Illustration by Jason Reed (Fair Use)
Gerrymandering has serious consequences. But what is it?
Anyone upset with the current state of politics has almost certainly complained about gerrymandering to you.
They’re not alone. Gerrymandering has been fought in courts—it’s currently facing a battle in the Supreme Court, in fact—and activists in some states are trying to fix the practice. Even former President Barack Obama called for the end of gerrymandering during a State of the Union speech.
Indeed, if some experts are to be believed, gerrymandering is the single most important factor in American politics today.
Here’s everything you need to know about gerrymandering.
What is gerrymandering?
Gerrymandering starts with the drawing of political districts—designated areas of voters—across the United States. Each member of the House of Representatives represents a single congressional district.
The number of representatives elected per state is based on the Census count of the state’s population. The idea seems simple enough—until partisan politics become involved.
Gerrymandering is essentially a particular political party drawing district lines in a way that benefits their own party. State legislatures are generally in charge of creating the boundaries, but that is not always the case. More on that later.
How long has this been going on?
The term “gerrymandering” is nothing new. It’s named after Gov. Elbridge Gerry, who in 1810 redrew districts in Massachusetts to favor his own party. The term was added to Webster’s Dictionary in 1864, according to Smithsonian.com.
Why does gerrymandering matter?
Gerrymandering has very real political consequences. For instance, take the upcoming 2018 midterm elections.
Decision Desk HQ released a forecast for how the 2018 midterm elections might shape out for the House of Representatives, where all 435 congressional districts are up for grabs.
Trend lines are currently projecting Democrats to get more votes in the midterms than Republicans due to plummeting poll numbers for both President Donald Trump and Congress as a whole, which is currently controlled by Republicans.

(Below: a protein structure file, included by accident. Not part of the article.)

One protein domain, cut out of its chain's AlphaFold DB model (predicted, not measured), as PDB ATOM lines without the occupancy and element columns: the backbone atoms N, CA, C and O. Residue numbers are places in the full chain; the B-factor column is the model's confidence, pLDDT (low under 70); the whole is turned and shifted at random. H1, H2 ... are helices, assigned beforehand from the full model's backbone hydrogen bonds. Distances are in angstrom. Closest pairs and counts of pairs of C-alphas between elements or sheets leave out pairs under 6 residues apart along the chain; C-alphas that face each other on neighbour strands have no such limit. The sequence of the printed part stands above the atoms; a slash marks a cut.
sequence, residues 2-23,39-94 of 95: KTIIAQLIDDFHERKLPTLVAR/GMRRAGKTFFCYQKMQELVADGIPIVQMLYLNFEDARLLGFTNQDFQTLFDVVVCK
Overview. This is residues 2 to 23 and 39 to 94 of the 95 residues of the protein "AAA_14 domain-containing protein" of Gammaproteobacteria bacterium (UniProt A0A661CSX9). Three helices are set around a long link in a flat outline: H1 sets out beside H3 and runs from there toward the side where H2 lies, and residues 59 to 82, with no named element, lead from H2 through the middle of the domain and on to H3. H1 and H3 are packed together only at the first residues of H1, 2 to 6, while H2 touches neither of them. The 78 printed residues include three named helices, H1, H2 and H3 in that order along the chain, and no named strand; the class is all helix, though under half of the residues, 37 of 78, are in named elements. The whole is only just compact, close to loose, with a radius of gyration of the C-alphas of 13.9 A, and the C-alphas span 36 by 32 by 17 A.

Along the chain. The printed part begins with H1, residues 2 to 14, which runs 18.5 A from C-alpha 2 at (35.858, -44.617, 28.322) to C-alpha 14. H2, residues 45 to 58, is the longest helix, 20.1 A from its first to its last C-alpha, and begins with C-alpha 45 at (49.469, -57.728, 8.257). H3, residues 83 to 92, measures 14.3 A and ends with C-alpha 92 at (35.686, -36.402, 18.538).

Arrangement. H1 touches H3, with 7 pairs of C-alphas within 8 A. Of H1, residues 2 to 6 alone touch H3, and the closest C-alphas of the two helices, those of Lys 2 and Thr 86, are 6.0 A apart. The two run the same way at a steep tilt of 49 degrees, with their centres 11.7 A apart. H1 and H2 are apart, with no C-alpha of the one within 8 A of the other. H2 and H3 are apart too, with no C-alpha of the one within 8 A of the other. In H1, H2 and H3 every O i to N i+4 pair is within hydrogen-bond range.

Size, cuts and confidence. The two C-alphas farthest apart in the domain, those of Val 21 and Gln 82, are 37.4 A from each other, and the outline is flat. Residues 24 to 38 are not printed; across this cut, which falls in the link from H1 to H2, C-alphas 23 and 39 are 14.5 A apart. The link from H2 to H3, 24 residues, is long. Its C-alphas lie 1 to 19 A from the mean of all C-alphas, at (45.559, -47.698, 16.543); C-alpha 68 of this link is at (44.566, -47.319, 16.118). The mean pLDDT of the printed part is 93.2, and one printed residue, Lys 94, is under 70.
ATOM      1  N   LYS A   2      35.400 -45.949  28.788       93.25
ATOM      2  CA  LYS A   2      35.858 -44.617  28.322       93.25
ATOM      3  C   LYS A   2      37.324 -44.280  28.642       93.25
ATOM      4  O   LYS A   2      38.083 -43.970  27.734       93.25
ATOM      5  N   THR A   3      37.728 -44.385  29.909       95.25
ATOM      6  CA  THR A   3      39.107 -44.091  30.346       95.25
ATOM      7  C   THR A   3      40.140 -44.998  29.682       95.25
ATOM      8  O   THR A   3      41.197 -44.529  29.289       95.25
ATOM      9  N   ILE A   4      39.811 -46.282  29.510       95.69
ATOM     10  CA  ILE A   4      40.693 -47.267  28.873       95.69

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As Decision Desk HQ points out, however, the gerrymandered districts across the United States would result in Democrats receiving 54 percent of the total vote, but only 206 seats in the House, compared to Republicans, who would gain 229 seats with less than half of the overall vote.
While it’s difficult to blame all of this on gerrymandering—Democrats tend to live in clusters, or large urban centers, which leaves other districts open to Republican lawmakers—it certainly has a hand in creating a situation where the majority of the nation votes one way, but a different result ends up in Congress.
What are some of the more brazen examples of gerrymandering?
There are quite a few districts in the United States that you’d be hard-pressed to figure out how they came to be.
For example, Maryland’s districts, which were drawn by Democrats, are quite wild. Maryland’s 3rd Congressional District snakes along the state’s coast, into the heart of the state and even stretches into the northern part of the state, sometimes with small areas of land linking them together. It roughly looks like a backward “S.”
Meanwhile, North Carolina’s districts, drawn by Republicans, were equally as egregious. However, the Supreme Court struck down districts in the state, arguing that lawmakers violated the Constitution by relying on race to draw the districts. Similar cases have occurred in Alabama and Virginia.
If you still need convincing about just how winding some of the boundaries are, Slate created a timed-puzzle game that shows you districts for each state and how oddly shaped they can be. Check it out here.
Are there alternatives to gerrymandering?
Yes! While most district boundaries are drawn by state legislatures, some states have taken different approaches.
For example, in Arizona, the Arizona Independent Redistricting Commission is tasked with creating districts and is a non-partisan and independent group. This takes away the obvious political motivation parties have for drawing boundaries in ways that benefit them.
On its website, the Arizona Independent Redistricting Commission says its goal is to “redraw Arizona’s congressional and legislative districts to reflect the results of the most recent census,” and make sure that districts are “roughly equal” in population.
Meanwhile, there have been several high-profile court cases brought up against gerrymandering—with varying results. Oh, and if you want to take any human element out of creating districts, there is a computer program that can do that, too.
The Supreme Court is also set to hear a case against political gerrymandering as a whole and determine if it is constitutional. The case comes as a result of a decision by a court in Wisconsin, which found that the state’s Republican lawmakers had violated the Constitution through partisan gerrymandering. The case will be the first the court makes a decision on the key parameters of drawing district lines by politicians.
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